When a doctor diagnoses a loved one with a terminal illness, life can change in an instant. Suddenly, routines, daily errands and even work shifts can become the complete opposite of what they once were. With all of the life changes that a serious illness can bring, discovering that the diagnosis was incorrect can be upsetting, to say the least. Pennsylvania families who have suffered as a result of an improper diagnosis may decide to seek justice.

ABC News is quick to point out in an article on cancer misdiagnoses that 1.3 million Americans see such scares every year. Who makes the mistakes? According to ABC’s report, most errors come from pathologists in the labs, where they incorrectly analyze a patient’s tests. Roughly one out of five cancer cases saw misclassification. Cancer experts note that most biopsy mistakes involve tissue from the skin, prostrate and female reproductive tract. In addition, the pathologists themselves may not also be reliable; ABC shares that some are not specialists in certain types of cancer altogether.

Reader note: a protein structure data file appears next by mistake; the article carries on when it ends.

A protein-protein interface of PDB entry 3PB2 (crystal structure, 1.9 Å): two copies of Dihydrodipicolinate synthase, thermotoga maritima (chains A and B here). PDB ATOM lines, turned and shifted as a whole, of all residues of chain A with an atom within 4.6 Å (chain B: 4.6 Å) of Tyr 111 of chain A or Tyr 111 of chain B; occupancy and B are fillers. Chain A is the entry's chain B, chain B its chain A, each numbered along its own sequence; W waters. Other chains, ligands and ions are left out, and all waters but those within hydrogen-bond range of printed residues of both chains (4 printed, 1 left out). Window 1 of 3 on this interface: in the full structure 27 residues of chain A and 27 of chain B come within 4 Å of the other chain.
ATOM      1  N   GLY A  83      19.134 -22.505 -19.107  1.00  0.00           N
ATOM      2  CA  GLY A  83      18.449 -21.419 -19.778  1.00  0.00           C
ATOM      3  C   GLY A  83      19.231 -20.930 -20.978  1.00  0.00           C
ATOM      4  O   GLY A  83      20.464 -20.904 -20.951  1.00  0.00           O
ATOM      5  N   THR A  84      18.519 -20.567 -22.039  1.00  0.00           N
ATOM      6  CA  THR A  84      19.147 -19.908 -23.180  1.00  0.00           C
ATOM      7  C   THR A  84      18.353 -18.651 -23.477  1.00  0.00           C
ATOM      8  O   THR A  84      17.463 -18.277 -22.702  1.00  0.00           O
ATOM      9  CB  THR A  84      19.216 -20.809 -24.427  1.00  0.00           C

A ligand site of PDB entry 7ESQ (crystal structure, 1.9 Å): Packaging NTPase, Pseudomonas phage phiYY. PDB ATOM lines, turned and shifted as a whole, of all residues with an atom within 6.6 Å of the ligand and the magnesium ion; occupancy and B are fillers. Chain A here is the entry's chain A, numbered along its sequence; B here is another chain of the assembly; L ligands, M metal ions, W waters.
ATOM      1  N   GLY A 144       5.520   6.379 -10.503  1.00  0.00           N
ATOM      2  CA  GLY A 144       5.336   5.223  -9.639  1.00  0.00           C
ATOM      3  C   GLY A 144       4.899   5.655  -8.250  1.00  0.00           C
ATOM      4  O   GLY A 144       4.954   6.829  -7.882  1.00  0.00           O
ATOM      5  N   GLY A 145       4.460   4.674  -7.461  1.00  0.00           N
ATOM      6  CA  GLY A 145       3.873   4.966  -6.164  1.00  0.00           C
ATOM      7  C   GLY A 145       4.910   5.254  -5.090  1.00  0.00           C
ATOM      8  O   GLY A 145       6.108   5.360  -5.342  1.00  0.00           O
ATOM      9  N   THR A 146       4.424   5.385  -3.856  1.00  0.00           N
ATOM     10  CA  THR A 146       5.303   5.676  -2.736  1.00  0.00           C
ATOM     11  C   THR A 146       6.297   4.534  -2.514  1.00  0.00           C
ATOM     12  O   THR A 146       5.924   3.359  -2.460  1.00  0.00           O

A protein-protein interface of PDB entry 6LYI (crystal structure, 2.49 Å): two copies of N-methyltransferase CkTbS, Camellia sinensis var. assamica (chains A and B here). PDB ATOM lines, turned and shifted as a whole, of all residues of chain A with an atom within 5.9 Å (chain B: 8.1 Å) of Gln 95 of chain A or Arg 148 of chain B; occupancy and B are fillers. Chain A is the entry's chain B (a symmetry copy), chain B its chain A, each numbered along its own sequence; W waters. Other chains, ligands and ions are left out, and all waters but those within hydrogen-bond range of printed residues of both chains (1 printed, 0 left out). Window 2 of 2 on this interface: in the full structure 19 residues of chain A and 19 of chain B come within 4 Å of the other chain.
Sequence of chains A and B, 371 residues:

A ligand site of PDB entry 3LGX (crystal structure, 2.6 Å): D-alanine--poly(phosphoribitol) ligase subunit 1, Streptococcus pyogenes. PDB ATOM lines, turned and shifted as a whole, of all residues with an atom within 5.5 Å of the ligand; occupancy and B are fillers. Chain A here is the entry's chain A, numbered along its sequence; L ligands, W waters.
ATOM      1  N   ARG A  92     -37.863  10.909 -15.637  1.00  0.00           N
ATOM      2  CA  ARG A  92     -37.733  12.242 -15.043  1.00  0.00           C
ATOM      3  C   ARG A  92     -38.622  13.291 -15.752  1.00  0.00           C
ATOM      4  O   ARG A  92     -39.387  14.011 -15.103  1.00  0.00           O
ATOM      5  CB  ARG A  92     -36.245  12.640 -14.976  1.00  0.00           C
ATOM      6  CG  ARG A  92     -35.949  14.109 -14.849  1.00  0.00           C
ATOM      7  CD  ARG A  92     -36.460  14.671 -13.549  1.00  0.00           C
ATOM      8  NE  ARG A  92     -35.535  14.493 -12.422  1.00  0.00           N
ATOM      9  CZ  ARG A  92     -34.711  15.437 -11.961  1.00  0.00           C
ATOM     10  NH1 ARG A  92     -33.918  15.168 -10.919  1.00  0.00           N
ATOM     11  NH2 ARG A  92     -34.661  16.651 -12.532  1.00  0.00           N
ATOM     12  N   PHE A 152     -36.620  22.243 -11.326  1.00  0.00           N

Everyday Health also speculates on the frequency of medical misdiagnoses, stating that about half of all errors result in serious harm. Furthermore, the cases in which misdiagnoses are most common typically involve rare diseases or ones that are incredibly common. Everyday Health also provides the unsettling statistic that up to 44 percent of some types of cancer are misdiagnosed. Whether it is because of an incorrect list of one’s medical history, a lack of time spent in evaluation or missing information, patients who go through a wrong diagnosis can deal with the effects for months — and even years — after a medical professional has made a mistake.